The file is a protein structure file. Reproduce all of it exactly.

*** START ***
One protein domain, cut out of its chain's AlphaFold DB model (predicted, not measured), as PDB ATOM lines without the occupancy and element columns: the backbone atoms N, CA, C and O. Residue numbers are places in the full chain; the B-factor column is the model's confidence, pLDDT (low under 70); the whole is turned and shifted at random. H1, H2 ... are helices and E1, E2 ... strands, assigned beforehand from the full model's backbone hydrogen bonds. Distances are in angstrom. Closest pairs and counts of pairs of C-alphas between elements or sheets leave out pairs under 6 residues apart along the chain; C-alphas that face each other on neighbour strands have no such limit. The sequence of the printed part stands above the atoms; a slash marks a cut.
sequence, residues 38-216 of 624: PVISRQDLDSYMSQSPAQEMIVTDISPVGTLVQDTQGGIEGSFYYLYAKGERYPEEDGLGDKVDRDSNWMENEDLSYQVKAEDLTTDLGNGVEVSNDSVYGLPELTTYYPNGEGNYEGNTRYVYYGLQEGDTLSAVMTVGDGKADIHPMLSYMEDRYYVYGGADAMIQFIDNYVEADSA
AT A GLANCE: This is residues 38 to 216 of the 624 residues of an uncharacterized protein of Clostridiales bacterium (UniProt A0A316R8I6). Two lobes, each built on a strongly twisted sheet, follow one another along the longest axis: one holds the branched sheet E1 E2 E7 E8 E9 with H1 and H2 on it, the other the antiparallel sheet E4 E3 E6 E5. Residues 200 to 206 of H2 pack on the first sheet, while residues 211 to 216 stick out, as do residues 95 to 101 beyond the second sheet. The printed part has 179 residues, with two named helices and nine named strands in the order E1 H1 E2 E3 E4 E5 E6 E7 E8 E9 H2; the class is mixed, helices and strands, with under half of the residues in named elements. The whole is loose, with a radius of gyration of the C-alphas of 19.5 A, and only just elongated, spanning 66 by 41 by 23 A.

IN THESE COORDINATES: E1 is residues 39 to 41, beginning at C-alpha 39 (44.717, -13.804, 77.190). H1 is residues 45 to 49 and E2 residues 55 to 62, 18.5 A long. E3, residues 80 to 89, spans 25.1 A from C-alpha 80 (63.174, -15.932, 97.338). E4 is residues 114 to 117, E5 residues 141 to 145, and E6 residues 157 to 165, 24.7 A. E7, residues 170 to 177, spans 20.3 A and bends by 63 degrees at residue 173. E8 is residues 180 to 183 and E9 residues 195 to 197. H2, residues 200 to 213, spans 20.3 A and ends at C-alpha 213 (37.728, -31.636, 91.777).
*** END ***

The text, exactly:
One protein domain, cut out of its chain's AlphaFold DB model (predicted, not measured), as PDB ATOM lines without the occupancy and element columns: the backbone atoms N, CA, C and O. Residue numbers are places in the full chain; the B-factor column is the model's confidence, pLDDT (low under 70); the whole is turned and shifted at random. H1, H2 ... are helices and E1, E2 ... strands, assigned beforehand from the full model's backbone hydrogen bonds. Distances are in angstrom. Closest pairs and counts of pairs of C-alphas between elements or sheets leave out pairs under 6 residues apart along the chain; C-alphas that face each other on neighbour strands have no such limit. The sequence of the printed part stands above the atoms; a slash marks a cut.
sequence, residues 38-216 of 624: PVISRQDLDSYMSQSPAQEMIVTDISPVGTLVQDTQGGIEGSFYYLYAKGERYPEEDGLGDKVDRDSNWMENEDLSYQVKAEDLTTDLGNGVEVSNDSVYGLPELTTYYPNGEGNYEGNTRYVYYGLQEGDTLSAVMTVGDGKADIHPMLSYMEDRYYVYGGADAMIQFIDNYVEADSA
AT A GLANCE: This is residues 38 to 216 of the 624 residues of an uncharacterized protein of Clostridiales bacterium (UniProt A0A316R8I6). Two lobes, each built on a strongly twisted sheet, follow one another along the longest axis: one holds the branched sheet E1 E2 E7 E8 E9 with H1 and H2 on it, the other the antiparallel sheet E4 E3 E6 E5. Residues 200 to 206 of H2 pack on the first sheet, while residues 211 to 216 stick out, as do residues 95 to 101 beyond the second sheet. The printed part has 179 residues, with two named helices and nine named strands in the order E1 H1 E2 E3 E4 E5 E6 E7 E8 E9 H2; the class is mixed, helices and strands, with under half of the residues in named elements. The whole is loose, with a radius of gyration of the C-alphas of 19.5 A, and only just elongated, spanning 66 by 41 by 23 A.

IN THESE COORDINATES: E1 is residues 39 to 41, beginning at C-alpha 39 (44.717, -13.804, 77.190). H1 is residues 45 to 49 and E2 residues 55 to 62, 18.5 A long. E3, residues 80 to 89, spans 25.1 A from C-alpha 80 (63.174, -15.932, 97.338). E4 is residues 114 to 117, E5 residues 141 to 145, and E6 residues 157 to 165, 24.7 A. E7, residues 170 to 177, spans 20.3 A and bends by 63 degrees at residue 173. E8 is residues 180 to 183 and E9 residues 195 to 197. H2, residues 200 to 213, spans 20.3 A and ends at C-alpha 213 (37.728, -31.636, 91.777).